The entrance driveway to a new plant and headquarters office will include a bridge that crosses a small stream. The owner wants to avoid scaling of the bridge deck from road salts and, for the sake of appearance, also wants to avoid using any black membrane or other blacktop surface on it. We know that eventually even air-entrained concrete may suffer to some extent from road salts. Is there any way of getting a concrete bridge deck surface that will survive indefinitely without a coating or membrane and continue to look good?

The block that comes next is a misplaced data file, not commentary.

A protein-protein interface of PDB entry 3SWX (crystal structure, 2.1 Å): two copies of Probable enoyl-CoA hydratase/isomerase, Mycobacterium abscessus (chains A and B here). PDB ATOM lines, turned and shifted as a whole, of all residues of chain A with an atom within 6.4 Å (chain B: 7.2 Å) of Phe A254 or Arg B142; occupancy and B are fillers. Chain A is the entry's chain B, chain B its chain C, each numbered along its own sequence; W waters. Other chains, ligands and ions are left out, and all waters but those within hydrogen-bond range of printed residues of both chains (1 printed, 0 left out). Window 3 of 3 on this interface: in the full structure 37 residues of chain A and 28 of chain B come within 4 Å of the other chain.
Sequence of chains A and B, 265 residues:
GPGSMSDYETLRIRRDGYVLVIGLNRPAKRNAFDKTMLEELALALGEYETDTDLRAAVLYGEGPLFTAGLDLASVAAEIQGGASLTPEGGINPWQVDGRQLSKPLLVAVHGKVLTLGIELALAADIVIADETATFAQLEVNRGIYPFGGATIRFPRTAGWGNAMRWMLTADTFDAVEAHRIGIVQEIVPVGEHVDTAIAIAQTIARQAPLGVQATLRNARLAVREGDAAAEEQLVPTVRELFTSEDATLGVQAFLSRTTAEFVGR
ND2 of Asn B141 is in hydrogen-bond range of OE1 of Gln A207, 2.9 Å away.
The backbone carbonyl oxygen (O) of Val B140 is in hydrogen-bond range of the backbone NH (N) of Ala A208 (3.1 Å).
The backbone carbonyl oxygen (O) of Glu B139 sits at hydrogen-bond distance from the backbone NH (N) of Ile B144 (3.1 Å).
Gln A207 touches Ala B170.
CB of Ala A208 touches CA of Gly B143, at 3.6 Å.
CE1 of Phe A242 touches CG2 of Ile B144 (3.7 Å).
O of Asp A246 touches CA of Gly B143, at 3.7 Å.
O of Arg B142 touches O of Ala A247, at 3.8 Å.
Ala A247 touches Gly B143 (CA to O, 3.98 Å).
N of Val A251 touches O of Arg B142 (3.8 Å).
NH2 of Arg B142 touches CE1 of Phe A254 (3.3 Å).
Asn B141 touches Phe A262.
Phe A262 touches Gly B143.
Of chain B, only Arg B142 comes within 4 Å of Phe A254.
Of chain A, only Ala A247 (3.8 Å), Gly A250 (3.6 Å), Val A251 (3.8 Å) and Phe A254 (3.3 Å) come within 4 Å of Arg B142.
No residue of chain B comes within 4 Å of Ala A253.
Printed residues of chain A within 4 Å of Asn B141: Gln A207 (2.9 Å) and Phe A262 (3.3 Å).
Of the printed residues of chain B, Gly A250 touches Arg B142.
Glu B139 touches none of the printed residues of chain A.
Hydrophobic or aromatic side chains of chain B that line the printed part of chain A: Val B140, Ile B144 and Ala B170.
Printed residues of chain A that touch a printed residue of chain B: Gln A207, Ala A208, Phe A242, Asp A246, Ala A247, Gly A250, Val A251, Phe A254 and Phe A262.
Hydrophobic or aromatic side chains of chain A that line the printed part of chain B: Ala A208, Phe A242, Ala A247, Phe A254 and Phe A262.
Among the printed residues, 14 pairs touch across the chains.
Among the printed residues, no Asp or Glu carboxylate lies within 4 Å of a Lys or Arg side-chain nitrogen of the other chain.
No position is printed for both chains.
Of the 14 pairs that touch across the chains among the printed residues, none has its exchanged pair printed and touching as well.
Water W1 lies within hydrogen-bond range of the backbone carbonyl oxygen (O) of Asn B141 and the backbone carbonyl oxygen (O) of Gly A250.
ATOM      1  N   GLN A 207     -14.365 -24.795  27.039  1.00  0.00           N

A promising new method is to add 2 1/2 percent of wax beads to the concrete, which, in this case, should be non-air-entrained. The beads are a blend of 25 percent montan wax and 75 percent paraffin in sizes passing the Number 20 sieve but retained on the Number 80. After the concrete is cured and dried the slab surface is heated enough so that the temperature 3 inches below the surface is about 187°F. One method is to move radiant heat lamps slowly along the length of the slab. Pressurized steam blankets, hot air tents or gas-fired infrared heaters might also be used. The heat melts the wax and renders the concrete almost impermeable to the corrosive salts that might otherwise damage it. This suggestion is based on a report, "Internally Sealed Concrete," by G. H. Jenkins and J. M. Butler (Report PB 243011) available through the National Technical Information Service, Springfield, Virginia 22161 for $5.25. Most of the information needed for utilizing the method in the field is given in the 1-page article, "Wax Seals New Bridge Decks Internally," published in Concrete Construction, September 1975, page 402.